While public policy regarding health care remains mired in partisan politics, the recent announcement by Amazon, Berkshire Hathaway, and JPMorgan Chase that the three companies have joined to create a new, nonprofit company for dealing with the health care costs of their more than one million employees has rattled the health care industry. The move was widely termed “disruptive” (as a compliment) and health care stocks slumped in reaction. Skeptics pointed to a sector in which practices have been notoriously difficult to change, even if for the better, and Amazon’s lack of history in the field.
But what, exactly, would the group’s innovative solution look like? Their brief announcement was short on details, other than claiming that a major factor will be “developing technology to make health care simpler and cheaper to access.” In a new article, The Harvard Business Review takes that technology mention as a clue to propose precisely how Amazon’s demonstrated technological capabilities could be adapted to deliver revolutionary change.
Author Robert S. Huckman, HBS Professor of Business Administration and faculty chair of the HBS Health Care Initiative, starts out by describing Amazon’s service-oriented strategy versus traditional assumptions. “At its root, health care is a service that needs to be delivered to a customer. For existing health care companies, the operative words in that mandate have been health care’; for Amazon, the operative words likely are ‘service that needs to be delivered to a customer.”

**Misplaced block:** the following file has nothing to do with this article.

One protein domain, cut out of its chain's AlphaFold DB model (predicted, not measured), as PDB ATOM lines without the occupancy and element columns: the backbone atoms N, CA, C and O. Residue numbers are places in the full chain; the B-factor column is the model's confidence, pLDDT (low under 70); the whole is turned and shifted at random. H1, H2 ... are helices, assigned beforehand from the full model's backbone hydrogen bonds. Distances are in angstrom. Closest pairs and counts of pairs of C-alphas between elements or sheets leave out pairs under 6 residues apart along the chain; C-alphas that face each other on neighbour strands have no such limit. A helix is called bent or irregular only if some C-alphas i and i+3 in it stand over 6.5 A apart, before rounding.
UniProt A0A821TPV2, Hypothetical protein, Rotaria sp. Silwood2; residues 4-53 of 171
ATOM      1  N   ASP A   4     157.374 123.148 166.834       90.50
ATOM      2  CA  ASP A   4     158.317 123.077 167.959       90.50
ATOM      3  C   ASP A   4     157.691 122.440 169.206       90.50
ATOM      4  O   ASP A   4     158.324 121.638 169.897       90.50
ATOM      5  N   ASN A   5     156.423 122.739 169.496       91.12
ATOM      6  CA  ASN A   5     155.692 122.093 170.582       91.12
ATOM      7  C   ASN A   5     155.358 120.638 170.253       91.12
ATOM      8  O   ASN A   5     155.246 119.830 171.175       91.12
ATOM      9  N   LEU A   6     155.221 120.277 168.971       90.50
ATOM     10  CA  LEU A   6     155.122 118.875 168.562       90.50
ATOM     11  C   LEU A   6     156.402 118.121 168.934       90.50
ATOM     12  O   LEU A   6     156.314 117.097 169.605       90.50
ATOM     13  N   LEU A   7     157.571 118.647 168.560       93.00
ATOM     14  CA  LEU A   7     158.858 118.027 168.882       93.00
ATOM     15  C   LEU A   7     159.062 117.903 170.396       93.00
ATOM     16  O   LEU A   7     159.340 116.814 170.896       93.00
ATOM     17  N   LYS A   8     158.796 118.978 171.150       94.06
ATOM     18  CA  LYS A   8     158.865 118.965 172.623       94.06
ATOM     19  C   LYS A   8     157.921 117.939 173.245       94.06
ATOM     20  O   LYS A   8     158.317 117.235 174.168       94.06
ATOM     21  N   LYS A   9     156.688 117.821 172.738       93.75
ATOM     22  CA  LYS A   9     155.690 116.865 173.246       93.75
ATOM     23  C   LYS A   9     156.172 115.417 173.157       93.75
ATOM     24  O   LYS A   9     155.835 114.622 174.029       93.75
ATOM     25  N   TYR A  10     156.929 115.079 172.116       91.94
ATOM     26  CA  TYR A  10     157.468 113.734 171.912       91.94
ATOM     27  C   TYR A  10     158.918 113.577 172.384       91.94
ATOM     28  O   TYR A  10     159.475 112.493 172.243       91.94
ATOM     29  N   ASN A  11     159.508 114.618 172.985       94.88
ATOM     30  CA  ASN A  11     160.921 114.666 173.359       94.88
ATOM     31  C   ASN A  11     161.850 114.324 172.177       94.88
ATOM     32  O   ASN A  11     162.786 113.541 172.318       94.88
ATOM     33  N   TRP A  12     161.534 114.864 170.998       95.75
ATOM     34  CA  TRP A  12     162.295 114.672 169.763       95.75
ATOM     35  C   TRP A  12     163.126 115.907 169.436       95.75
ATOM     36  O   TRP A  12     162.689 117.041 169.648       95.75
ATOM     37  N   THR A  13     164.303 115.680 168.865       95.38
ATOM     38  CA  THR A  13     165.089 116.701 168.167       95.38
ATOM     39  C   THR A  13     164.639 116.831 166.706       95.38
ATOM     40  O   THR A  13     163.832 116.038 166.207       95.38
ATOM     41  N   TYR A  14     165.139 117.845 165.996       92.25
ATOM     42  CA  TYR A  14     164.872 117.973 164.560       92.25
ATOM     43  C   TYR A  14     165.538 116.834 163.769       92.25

Huckman then proceeds to lay out four distinct areas where Amazon’s experience and expertise could develop an innovative health care model. First, by making routine transactions seamless and reliable. From its Prime delivery service to its retail footprint via its Whole Foods acquisition, Amazon’s history of easily and quickly delivering basic goods and services at discount prices could give it an advantage over existing overlapping and complex health care networks. Second, there’s Amazon’s vast archive of data about the buying habits of its customers. And its new, automated Amazon Go stores offer even more opportunities for easy capture of consumer preferences and a possible model for tracking the many, complicated aspects of delivering health care services.
Third, Amazon’s data analytics practices make it easy to envision it as “a single point of integration” for the many sources of medical records and history required for effective treatment today. Lastly, the company has a DNA advantage in its willingness in “turning itself inside out” to innovate. ”Amazon has a knack for translating its efforts to solve its own operational and organization challenges into future commercial products and services.”
While acknowledging the learning curve for a company with no history and little knowledge of the health care industry, Huckman bets that Amazon will find significant business for itself and its corporate partners in the $18 billion a year health care industry. “If the key to success lies in greater attention to operational execution, data analysis, and customer service, Amazon may find a significant opportunity.”
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